Force majeure at OVL, BPCL’s Mozambique LNG project

By: |
April 27, 2021 5:04 PM

Force majeure is a provision that allows parties to suspend or end contracts because of events that are beyond their control, such as wars or natural disasters.

The project, which is targeting an output of 12.9 million tonnes a year of LNG, was to produce its first gas in 2024. (Representational image)

The $20 billion liquefied natural gas project in Mozambique, where Indian firms hold a 30 per cent stake, has been suspended indefinitely after an escalation of violence in the area, according to a regulatory filing.

French energy giant Total SE, which is the project lead, declared force majeure on its LNG development in Mozambique, mothballing the investment, Bharat Petroleum Corporation Ltd (BPCL) said in a stock exchange filing Tuesday.

“Considering the evolution of the security situation in the north of the Cabo Delgado province in Mozambique, the Area 1 Operator, Total E&P Mozambique Area 1 Limitada, informed the withdrawal of all Mozambique LNG project personnel from the Afungi site. This situation leads Total E&P Mozambique Area 1 Limitada, as operator of Mozambique LNG project, to declare force majeure,” it said.

BPRL Ventures Mozambique BV, an overseas subsidiary of Bharat PetroResources Ltd (BPRL) that is a wholly-owned subsidiary of BPCL, holds 10 per cent participating interest (PI) in the Area 1 concession. ONGC Videsh Ltd has 16 per cent interest and Oil India Ltd another 4 per cent.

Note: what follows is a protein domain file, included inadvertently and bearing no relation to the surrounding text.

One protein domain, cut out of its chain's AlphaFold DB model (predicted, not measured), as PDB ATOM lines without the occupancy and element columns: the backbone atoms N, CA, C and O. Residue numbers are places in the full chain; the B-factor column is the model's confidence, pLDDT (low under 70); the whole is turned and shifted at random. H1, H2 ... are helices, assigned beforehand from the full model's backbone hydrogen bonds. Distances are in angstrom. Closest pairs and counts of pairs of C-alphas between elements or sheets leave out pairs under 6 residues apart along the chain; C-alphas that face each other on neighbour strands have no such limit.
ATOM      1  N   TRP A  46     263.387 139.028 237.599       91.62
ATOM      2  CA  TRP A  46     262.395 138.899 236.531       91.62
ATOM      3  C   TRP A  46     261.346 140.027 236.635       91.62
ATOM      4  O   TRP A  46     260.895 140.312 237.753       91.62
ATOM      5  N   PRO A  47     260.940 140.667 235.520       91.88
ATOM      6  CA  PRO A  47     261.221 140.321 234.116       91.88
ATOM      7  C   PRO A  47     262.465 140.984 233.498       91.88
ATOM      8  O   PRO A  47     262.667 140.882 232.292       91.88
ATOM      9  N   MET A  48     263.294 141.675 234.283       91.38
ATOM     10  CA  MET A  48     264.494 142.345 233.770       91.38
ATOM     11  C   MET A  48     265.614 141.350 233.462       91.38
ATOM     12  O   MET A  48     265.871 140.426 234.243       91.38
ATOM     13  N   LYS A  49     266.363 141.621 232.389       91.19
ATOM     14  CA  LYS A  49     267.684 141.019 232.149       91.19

Total E&P Mozambique Area 1 Limitada, a wholly-owned subsidiary of Total SE, operates Mozambique LNG with a 26.5 per cent participation.

Force majeure is a provision that allows parties to suspend or end contracts because of events that are beyond their control, such as wars or natural disasters.

The French energy major said it had activated the contractual get-out “considering the evolution of the security situation” in Mozambique’s northernmost Cabo Delgado region.

Dozens of civilians, including foreign workers, were killed in the Islamic State-linked attacks in the coastal Mozambique town of Palma, prompting Total to withdraw all staff from the nearby project on the Afungi peninsula.

The attack came just as Total was resuming work on the project last month after it was stalled since January because of security threats.

The fresh violence leads to Total declaring force majeure.

Before the Palma attack, the Total-led consortium had signed up to almost $15 billion in loans attached to the LNG project. After the force majeure, the debt drawdown will be temporarily paused.

The project, which is targeting an output of 12.9 million tonnes a year of LNG, was to produce its first gas in 2024.

ENH Rovuma Area Um, S A has 15 per cent interest in the project and Mitsui E&P Mozambique Area 1 Limited the remaining 20 per cent.

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